France bans wrapping vegetables, fruits in plastic bags, covers

According to this law, 30 varieties of fruits and vegetables, including cucumbers, oranges, potatoes, apples and lemons would be banned from being wrapped in plastic

Several other European countries have announced similar bans in recent months, keeping in view their promises at the recent COP26 conference in Glasgow

France has brought in a new law banning wrapping fruits and vegetables in plastic covers, which came into effect from January 1.

According to the new law, 30 varieties of fruits and vegetables, including cucumbers, oranges, potatoes, apples and lemons, can’t be wrapped in plastic henceforth.

However, fragile fruits like berries and peaches,can still be packed in plastic for the time being, reported the BBC.

Larger packs and chopped or processed fruit would also be exempt from this law.

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Calling the ban “a real revolution”, French President Emmanuel Macron said that it showed the country’s commitment to phase out single-use plastics by 2040.

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The Environment Ministry said in a statement that France uses an “outrageous amount” of single use plastics and that the new law “aims at cutting back the use of throwaway plastic and boost its substitution by other materials or reusable and recyclable packaging”.

More than a third of fruit and vegetable products in France are thought to be sold in plastic wrapping, and government officials believe that the ban could prevent a billion items of single use plastics being used every year.

The ban is a part of the multi-year program introduced by Macron’s government that will see the decline of plastic in many industries.

France has banned plastic straws, plastic cups, as well as polystyrene takeaway boxes since last year.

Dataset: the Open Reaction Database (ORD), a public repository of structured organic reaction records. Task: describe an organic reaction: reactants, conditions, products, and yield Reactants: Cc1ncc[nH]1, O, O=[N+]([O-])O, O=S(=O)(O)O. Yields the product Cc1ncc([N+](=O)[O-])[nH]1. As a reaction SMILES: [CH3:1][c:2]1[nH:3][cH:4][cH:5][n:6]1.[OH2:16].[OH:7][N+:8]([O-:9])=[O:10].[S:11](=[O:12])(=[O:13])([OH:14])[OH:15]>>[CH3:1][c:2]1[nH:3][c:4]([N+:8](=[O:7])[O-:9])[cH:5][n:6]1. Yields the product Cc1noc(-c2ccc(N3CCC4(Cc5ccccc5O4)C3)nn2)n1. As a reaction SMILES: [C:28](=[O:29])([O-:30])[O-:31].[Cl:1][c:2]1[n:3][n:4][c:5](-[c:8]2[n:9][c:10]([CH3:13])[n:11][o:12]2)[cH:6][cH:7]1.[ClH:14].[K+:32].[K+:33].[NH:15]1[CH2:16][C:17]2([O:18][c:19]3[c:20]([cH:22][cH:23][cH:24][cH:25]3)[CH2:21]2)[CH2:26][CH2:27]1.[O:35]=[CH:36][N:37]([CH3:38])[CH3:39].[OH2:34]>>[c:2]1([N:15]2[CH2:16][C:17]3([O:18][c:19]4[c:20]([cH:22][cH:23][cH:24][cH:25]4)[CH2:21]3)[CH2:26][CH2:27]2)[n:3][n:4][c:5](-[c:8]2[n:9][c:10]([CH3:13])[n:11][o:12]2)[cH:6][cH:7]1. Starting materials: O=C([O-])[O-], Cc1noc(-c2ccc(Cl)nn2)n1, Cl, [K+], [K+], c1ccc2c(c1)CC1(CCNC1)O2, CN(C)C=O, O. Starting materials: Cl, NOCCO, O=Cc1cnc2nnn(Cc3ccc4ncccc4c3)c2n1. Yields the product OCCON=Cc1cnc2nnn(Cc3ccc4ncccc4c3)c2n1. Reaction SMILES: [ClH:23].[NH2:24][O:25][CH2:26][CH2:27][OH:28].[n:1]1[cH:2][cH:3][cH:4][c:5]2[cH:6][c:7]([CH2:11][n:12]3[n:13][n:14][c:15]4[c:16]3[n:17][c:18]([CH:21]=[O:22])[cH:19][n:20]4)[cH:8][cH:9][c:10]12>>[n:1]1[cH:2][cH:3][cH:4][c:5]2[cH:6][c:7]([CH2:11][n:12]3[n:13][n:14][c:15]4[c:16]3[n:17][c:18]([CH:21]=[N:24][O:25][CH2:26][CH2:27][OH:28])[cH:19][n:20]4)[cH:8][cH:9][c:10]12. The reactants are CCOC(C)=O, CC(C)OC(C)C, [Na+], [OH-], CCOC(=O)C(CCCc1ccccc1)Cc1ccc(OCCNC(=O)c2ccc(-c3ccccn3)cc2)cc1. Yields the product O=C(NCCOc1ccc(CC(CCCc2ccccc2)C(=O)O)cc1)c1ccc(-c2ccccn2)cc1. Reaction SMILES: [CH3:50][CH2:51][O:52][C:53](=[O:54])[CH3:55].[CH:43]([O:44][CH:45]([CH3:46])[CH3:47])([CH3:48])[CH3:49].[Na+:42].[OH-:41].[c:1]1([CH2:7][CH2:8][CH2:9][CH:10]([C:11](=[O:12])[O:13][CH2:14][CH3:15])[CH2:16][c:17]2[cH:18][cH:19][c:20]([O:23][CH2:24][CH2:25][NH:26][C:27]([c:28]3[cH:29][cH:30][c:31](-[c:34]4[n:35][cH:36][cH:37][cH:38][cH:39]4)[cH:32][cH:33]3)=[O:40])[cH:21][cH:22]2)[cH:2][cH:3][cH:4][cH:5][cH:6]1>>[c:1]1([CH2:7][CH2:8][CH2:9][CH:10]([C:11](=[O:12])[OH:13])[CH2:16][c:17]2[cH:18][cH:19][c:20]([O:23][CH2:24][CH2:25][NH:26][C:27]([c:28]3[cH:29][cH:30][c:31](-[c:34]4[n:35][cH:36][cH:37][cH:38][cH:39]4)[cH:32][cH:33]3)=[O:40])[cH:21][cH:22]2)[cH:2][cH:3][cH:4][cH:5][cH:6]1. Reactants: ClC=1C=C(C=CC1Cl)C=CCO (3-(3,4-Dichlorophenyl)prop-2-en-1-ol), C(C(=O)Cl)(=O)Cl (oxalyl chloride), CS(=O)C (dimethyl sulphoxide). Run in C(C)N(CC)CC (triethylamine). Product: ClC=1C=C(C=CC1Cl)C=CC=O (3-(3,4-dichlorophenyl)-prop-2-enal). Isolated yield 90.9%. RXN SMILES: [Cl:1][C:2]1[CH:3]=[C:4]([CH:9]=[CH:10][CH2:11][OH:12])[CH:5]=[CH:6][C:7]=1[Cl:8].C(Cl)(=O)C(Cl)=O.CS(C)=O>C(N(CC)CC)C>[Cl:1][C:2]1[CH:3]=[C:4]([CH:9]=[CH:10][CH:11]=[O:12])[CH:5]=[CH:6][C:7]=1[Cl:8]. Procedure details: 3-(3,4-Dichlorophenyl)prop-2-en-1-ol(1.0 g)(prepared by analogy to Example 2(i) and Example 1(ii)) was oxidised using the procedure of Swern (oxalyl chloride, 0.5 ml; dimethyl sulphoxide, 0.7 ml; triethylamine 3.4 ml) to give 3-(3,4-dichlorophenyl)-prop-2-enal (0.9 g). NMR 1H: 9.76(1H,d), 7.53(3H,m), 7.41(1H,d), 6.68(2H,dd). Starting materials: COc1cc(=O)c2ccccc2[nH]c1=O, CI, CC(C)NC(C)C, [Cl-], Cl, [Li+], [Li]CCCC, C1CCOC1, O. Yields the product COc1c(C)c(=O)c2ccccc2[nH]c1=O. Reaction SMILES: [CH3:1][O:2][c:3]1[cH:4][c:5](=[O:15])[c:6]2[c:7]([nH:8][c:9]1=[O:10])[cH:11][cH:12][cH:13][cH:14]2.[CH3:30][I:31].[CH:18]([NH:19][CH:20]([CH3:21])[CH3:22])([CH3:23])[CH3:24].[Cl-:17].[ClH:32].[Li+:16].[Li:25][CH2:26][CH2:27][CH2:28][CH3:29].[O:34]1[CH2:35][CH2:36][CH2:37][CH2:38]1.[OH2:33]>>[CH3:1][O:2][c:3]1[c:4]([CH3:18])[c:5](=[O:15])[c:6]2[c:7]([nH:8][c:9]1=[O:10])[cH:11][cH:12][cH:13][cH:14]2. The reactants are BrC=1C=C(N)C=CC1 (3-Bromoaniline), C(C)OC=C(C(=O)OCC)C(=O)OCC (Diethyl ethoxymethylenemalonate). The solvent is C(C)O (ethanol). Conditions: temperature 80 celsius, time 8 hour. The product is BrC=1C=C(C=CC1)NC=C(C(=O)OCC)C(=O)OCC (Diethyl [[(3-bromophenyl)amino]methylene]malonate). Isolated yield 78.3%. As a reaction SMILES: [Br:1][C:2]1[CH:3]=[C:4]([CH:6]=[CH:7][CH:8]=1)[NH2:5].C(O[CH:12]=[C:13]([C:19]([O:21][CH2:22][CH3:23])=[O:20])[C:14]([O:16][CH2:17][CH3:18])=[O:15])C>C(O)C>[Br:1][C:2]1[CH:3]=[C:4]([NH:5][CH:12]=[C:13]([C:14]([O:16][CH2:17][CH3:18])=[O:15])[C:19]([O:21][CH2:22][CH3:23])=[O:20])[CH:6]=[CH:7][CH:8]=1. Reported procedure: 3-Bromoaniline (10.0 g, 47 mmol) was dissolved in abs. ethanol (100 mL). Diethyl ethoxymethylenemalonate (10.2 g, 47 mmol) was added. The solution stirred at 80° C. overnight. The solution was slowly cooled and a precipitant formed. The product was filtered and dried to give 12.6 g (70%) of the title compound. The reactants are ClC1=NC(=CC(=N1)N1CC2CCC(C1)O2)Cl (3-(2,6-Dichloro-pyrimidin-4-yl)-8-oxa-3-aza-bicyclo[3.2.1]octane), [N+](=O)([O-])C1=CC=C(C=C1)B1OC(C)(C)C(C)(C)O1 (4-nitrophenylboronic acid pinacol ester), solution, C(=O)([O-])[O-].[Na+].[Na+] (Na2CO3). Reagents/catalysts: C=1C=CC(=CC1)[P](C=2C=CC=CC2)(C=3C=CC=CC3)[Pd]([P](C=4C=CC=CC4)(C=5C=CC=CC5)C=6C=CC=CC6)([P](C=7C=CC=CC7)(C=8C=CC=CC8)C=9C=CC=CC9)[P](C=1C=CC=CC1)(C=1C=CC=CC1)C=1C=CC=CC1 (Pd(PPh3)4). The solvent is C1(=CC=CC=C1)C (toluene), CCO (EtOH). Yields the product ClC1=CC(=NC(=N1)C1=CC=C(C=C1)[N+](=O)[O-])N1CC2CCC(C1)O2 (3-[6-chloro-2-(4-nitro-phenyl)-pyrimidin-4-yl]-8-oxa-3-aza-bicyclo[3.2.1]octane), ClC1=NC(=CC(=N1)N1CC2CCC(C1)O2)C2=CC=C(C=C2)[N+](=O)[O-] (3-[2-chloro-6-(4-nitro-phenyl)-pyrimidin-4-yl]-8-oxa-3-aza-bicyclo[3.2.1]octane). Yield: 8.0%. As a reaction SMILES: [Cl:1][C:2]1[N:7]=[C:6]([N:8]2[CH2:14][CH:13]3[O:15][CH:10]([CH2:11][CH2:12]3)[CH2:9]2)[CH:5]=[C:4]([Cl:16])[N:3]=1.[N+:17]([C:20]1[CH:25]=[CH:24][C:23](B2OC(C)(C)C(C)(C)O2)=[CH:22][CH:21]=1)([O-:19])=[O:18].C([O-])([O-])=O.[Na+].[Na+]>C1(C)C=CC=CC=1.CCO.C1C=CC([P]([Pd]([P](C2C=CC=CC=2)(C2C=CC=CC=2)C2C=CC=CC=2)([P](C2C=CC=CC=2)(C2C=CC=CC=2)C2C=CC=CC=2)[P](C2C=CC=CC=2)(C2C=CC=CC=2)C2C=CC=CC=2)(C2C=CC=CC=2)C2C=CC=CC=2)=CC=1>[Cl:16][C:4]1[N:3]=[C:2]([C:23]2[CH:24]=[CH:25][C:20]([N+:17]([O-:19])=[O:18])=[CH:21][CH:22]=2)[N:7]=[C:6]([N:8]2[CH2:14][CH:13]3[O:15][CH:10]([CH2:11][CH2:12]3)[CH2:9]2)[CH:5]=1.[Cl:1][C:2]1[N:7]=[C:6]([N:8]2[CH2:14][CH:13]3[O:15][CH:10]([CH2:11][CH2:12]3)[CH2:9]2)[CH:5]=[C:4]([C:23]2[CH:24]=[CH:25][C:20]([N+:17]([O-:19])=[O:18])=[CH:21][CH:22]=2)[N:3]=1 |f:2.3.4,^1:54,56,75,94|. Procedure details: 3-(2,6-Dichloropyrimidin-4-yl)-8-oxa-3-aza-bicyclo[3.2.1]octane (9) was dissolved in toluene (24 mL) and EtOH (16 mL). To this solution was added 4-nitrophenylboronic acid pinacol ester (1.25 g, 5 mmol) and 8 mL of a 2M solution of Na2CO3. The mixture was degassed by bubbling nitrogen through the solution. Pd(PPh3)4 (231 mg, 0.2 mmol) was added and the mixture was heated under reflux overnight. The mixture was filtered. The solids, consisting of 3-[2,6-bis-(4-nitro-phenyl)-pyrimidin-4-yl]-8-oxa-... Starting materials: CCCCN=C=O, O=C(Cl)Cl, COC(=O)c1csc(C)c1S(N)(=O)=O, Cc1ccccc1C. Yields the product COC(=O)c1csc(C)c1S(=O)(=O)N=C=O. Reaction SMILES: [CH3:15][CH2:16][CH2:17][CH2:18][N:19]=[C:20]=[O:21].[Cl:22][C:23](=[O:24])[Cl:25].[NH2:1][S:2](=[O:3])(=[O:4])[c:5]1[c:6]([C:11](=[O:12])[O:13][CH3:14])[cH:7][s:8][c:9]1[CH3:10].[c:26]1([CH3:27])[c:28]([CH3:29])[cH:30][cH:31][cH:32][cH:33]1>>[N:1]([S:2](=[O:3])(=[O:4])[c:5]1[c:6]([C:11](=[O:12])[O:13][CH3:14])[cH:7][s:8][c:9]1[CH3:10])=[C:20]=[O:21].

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Public places will also be forced to introduce water fountains later this year to reduce the use of plastic bottles.

Magazines and other publications will be shipped without any plastic wrapping and fast-food joints will no longer be able to provide free plastic toys with their food.

However, industry figures have expressed concerns over the speed at which the new ban is being introduced.

Philippe Binard, from the European Fresh Produce Association, was quoted as saying by the BBC News that the “removal of plastic packaging from most fruit and vegetables at such short notice does not allow alternatives to be tested and introduced in a timely manner and stocks of existing packaging to be cleared”.

Several other European countries have announced similar bans in recent months, keeping in view their promises at the recent COP26 conference in Glasgow.

Also read: COP26: Activists, tiny nations upset as compromise climate deal struck

Spain announced in December that it would introduce a ban on the sale of fruit and vegetables in plastic packaging from 2023, to allow businesses to find alternative solutions.

Macron’s government also announced several other new environmental regulations, including rules calling on car adverts to promote greener alternatives such as walking and cycling.

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